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The Nurburgring 24 Is Europe’s Best Race. Here’s Why It Was Missing Five Crucial Things in 2020

Held annually since 1970, the 24 Hours Nürburgring is the most exciting and enjoyable endurance race held in Europe. The tightness of the Nordschleife, the weather and the revelry of the fans camping around the circuit all make Le Mans look like a church bake sale by comparison. It’s usually held in late May or early June to have the best chance for good weather in the mountainous woods of western Germany. 

This year, however, has not been like most years. Like nearly every other facet of life, the N24 had to come to terms with a pandemic. 

The uncertainty triggered by the first wave of the coronavirus in March postponed the race to late September. As a result, the 15.77-mile combined track consisting of the Nordschleife and the GP Circuit saw only 97 entrees racing in 21 classes—around half the usual number of cars on the starting grid.

For the fans, there was even more bad news. Just like at Le Mans a week prior, the race was supposed to be held with no spectators at all, and with very limited media presence as well. That meant that apart from a few people allowed on the GP grandstands, fans had to watch from a distance while BMW scored a well-deserved victory by having two of its M6 GT3s on the podium. The N24 is legendary for its camping parties, but this year, the forest was quieter than it’s been in almost 50 years. 

It must also be noted that the actual racing lasted only 14.5 hours due to heavy raining that called for a red flag just before the night. The weather has cut the racing shorter at the N24 before, namely in 1992, 1994, 2007, 2013, 2016 and 2018, of which the hailstorm four years ago must be the most memorable.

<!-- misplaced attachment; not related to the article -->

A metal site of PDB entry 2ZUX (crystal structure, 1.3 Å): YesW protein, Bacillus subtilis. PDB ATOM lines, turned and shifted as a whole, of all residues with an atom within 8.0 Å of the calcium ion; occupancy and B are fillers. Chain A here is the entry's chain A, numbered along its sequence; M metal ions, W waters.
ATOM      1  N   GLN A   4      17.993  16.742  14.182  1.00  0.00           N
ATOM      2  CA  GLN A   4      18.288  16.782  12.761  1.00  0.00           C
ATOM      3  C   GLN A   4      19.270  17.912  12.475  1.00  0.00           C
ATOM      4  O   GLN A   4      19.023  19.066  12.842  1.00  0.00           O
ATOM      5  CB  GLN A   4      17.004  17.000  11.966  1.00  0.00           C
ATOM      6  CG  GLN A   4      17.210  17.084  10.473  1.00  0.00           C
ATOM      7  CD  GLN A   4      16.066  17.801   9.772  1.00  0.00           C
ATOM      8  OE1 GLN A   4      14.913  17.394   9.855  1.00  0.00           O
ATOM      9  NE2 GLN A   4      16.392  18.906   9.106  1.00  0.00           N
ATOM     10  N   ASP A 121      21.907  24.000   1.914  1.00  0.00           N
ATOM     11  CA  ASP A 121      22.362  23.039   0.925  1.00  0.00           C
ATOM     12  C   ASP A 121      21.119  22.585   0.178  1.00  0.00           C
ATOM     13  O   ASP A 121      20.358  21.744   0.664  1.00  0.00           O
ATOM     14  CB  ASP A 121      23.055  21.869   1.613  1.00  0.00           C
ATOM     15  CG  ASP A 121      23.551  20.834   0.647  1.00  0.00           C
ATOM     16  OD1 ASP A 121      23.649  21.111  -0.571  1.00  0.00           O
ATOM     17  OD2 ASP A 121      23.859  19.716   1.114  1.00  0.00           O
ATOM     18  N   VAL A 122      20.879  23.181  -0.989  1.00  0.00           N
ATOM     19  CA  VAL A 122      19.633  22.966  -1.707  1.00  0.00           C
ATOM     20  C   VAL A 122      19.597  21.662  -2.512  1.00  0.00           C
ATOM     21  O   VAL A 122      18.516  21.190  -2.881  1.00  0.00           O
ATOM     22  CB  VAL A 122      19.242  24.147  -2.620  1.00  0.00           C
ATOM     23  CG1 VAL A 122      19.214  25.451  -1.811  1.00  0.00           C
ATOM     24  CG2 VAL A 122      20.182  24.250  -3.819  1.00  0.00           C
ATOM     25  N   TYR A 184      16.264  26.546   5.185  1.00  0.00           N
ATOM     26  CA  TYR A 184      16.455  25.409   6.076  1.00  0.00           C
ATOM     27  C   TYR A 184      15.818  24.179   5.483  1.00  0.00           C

I braved the pandemic—with as many safety measures as I could muster, of course—to see if the N24 could still put on a good show despite 2020’s general awfulness. (As a result, most of the photos you’re about to see are from 2019’s race. I wanted to show you what a “normal” N24 looks like, and what we missed out on this year, with everyone socially distant instead.)

While this year’s event went down without a hailstorm over the Eifel mountains, there are the five things I hope to see back at the 24 Hours Nürburgring in 2021, maybe held once again in late spring or early summer, and hopefully way past the COVID lockdowns.

Your The Drive live reporting

Ever since I first drove to this race from Budapest in 2014, only to cover it while sleeping on the office floor of racing ace Robb Holland’s nearby garage, I’ve been hooked on the atmosphere and action the Nürburgring offers by default. The history, the community, the greenness of the region littered with random prototypes from major OEMs, plus the sheer surreality of this nearly 16-mile circuit that’s open to everybody just got to me.

This year, I was supposed to get a “Volkswagen Polo or similar” rental car on the other side of Germany, make my way to the ‘Ring in a day or so, only to drive James Glickenhaus’ first road-going SCG 004S prototype just after the company founder did his parade laps. 

Looking at the whole weekend, I could have reported on how the only American team with its brand new center seater 004C achieved the fastest top speed overall at 175 mph, finishing at 14th overall ahead of a whole fleet of GT3 cars, despite its ABS system being totally not ready for a wet track. There would have been a story on BMW’s victory as well, and that’s only scratching the surface.

Instead, four days before my flight was due, Germany issued new quarantine regulations, making it impossible for me to report from the Nürburgring 24 Hours in 2020. I shall see you there next year, hopefully along with an SCG that began making road cars in Connecticut by then. That will help with the FIA and the team’s GT3 dreams.




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